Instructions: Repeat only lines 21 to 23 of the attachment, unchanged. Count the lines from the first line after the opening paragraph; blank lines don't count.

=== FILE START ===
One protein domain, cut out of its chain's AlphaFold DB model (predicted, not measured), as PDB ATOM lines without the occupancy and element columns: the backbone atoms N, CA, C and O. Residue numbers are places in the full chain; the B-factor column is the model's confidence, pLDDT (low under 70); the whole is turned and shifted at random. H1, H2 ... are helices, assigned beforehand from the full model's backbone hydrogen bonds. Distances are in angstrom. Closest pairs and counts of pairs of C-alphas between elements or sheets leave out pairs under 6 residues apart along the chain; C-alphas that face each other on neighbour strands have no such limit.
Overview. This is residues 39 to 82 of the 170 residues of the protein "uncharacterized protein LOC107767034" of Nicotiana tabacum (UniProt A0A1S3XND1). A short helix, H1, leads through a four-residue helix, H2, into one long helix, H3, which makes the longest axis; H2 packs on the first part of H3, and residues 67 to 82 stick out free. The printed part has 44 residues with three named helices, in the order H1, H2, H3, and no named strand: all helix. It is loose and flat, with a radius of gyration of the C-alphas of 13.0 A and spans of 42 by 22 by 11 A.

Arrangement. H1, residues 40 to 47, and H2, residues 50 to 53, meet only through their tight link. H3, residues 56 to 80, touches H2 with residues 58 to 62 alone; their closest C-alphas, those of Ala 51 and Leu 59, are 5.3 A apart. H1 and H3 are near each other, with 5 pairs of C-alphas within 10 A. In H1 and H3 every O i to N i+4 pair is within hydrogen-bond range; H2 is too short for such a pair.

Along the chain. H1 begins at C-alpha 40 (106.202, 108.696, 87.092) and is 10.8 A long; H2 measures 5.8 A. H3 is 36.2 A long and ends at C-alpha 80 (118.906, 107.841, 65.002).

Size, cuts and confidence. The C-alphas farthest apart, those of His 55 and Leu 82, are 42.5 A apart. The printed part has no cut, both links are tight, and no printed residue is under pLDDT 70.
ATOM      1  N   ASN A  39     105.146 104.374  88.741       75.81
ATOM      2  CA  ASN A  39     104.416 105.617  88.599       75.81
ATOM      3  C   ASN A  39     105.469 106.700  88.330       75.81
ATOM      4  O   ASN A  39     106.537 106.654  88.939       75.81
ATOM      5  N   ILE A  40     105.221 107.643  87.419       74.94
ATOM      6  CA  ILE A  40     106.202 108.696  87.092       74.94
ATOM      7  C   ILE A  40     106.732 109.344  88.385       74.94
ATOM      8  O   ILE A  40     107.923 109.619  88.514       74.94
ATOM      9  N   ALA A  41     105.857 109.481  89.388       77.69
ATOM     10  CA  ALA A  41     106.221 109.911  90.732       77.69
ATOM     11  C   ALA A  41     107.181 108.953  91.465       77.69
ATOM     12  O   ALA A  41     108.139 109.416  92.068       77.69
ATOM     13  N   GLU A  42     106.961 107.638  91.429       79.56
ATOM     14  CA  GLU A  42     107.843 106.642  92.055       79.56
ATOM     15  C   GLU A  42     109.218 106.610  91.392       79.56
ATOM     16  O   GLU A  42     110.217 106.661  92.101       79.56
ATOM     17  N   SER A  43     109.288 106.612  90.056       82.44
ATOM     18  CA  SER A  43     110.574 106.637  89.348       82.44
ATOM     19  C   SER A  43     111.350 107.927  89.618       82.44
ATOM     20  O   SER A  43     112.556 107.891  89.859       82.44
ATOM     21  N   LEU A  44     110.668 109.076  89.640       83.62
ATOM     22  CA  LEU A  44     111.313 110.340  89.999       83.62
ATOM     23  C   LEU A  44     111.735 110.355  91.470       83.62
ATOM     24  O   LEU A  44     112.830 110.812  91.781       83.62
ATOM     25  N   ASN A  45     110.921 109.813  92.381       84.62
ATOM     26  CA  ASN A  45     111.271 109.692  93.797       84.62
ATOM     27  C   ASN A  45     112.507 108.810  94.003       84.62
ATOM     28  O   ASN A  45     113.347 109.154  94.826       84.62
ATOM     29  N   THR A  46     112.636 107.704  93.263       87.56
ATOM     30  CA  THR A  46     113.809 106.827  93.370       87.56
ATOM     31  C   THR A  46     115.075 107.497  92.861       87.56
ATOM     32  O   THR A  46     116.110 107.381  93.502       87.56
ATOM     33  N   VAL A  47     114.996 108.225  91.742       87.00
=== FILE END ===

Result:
ATOM     17  N   SER A  43     109.288 106.612  90.056       82.44
ATOM     18  CA  SER A  43     110.574 106.637  89.348       82.44
ATOM     19  C   SER A  43     111.350 107.927  89.618       82.44